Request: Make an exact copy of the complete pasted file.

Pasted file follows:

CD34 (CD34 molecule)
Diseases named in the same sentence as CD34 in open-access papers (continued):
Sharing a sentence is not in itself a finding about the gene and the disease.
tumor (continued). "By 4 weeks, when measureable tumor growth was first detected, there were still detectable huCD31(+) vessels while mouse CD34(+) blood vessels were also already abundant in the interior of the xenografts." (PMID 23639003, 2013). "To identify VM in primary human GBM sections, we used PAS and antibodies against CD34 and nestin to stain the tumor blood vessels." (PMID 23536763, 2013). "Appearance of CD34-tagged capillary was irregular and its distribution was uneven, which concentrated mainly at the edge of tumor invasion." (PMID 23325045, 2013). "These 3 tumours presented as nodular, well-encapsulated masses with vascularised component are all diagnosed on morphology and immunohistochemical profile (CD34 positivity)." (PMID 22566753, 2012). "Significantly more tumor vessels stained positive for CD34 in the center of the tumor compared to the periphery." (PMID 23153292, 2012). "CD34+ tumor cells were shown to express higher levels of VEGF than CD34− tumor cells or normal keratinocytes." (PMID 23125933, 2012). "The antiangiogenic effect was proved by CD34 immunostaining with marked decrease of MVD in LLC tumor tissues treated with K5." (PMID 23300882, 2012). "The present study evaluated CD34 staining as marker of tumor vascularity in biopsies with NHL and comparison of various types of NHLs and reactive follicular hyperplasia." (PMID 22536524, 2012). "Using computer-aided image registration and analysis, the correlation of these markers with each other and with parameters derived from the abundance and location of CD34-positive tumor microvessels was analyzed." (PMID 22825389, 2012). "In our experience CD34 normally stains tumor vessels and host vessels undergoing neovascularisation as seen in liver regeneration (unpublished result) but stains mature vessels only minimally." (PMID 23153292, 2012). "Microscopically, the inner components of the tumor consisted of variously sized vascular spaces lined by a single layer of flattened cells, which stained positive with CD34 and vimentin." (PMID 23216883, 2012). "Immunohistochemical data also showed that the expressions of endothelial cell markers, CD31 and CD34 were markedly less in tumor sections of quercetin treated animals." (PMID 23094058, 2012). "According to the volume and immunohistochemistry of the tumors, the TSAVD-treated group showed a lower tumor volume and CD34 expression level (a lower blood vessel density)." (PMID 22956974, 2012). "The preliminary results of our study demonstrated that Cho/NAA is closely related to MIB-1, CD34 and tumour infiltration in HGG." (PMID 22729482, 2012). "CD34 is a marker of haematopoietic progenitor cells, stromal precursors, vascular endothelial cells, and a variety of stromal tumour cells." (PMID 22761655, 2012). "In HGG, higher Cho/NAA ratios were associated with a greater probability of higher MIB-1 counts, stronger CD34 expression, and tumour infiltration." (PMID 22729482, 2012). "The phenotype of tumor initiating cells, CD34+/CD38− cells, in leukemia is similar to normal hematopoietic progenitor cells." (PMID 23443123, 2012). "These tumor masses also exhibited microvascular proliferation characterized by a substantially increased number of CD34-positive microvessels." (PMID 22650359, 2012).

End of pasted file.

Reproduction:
CD34 (CD34 molecule)
Diseases named in the same sentence as CD34 in open-access papers (continued):
Sharing a sentence is not in itself a finding about the gene and the disease.
tumor (continued). "By 4 weeks, when measureable tumor growth was first detected, there were still detectable huCD31(+) vessels while mouse CD34(+) blood vessels were also already abundant in the interior of the xenografts." (PMID 23639003, 2013). "To identify VM in primary human GBM sections, we used PAS and antibodies against CD34 and nestin to stain the tumor blood vessels." (PMID 23536763, 2013). "Appearance of CD34-tagged capillary was irregular and its distribution was uneven, which concentrated mainly at the edge of tumor invasion." (PMID 23325045, 2013). "These 3 tumours presented as nodular, well-encapsulated masses with vascularised component are all diagnosed on morphology and immunohistochemical profile (CD34 positivity)." (PMID 22566753, 2012). "Significantly more tumor vessels stained positive for CD34 in the center of the tumor compared to the periphery." (PMID 23153292, 2012). "CD34+ tumor cells were shown to express higher levels of VEGF than CD34− tumor cells or normal keratinocytes." (PMID 23125933, 2012). "The antiangiogenic effect was proved by CD34 immunostaining with marked decrease of MVD in LLC tumor tissues treated with K5." (PMID 23300882, 2012). "The present study evaluated CD34 staining as marker of tumor vascularity in biopsies with NHL and comparison of various types of NHLs and reactive follicular hyperplasia." (PMID 22536524, 2012). "Using computer-aided image registration and analysis, the correlation of these markers with each other and with parameters derived from the abundance and location of CD34-positive tumor microvessels was analyzed." (PMID 22825389, 2012). "In our experience CD34 normally stains tumor vessels and host vessels undergoing neovascularisation as seen in liver regeneration (unpublished result) but stains mature vessels only minimally." (PMID 23153292, 2012). "Microscopically, the inner components of the tumor consisted of variously sized vascular spaces lined by a single layer of flattened cells, which stained positive with CD34 and vimentin." (PMID 23216883, 2012). "Immunohistochemical data also showed that the expressions of endothelial cell markers, CD31 and CD34 were markedly less in tumor sections of quercetin treated animals." (PMID 23094058, 2012). "According to the volume and immunohistochemistry of the tumors, the TSAVD-treated group showed a lower tumor volume and CD34 expression level (a lower blood vessel density)." (PMID 22956974, 2012). "The preliminary results of our study demonstrated that Cho/NAA is closely related to MIB-1, CD34 and tumour infiltration in HGG." (PMID 22729482, 2012). "CD34 is a marker of haematopoietic progenitor cells, stromal precursors, vascular endothelial cells, and a variety of stromal tumour cells." (PMID 22761655, 2012). "In HGG, higher Cho/NAA ratios were associated with a greater probability of higher MIB-1 counts, stronger CD34 expression, and tumour infiltration." (PMID 22729482, 2012). "The phenotype of tumor initiating cells, CD34+/CD38− cells, in leukemia is similar to normal hematopoietic progenitor cells." (PMID 23443123, 2012). "These tumor masses also exhibited microvascular proliferation characterized by a substantially increased number of CD34-positive microvessels." (PMID 22650359, 2012).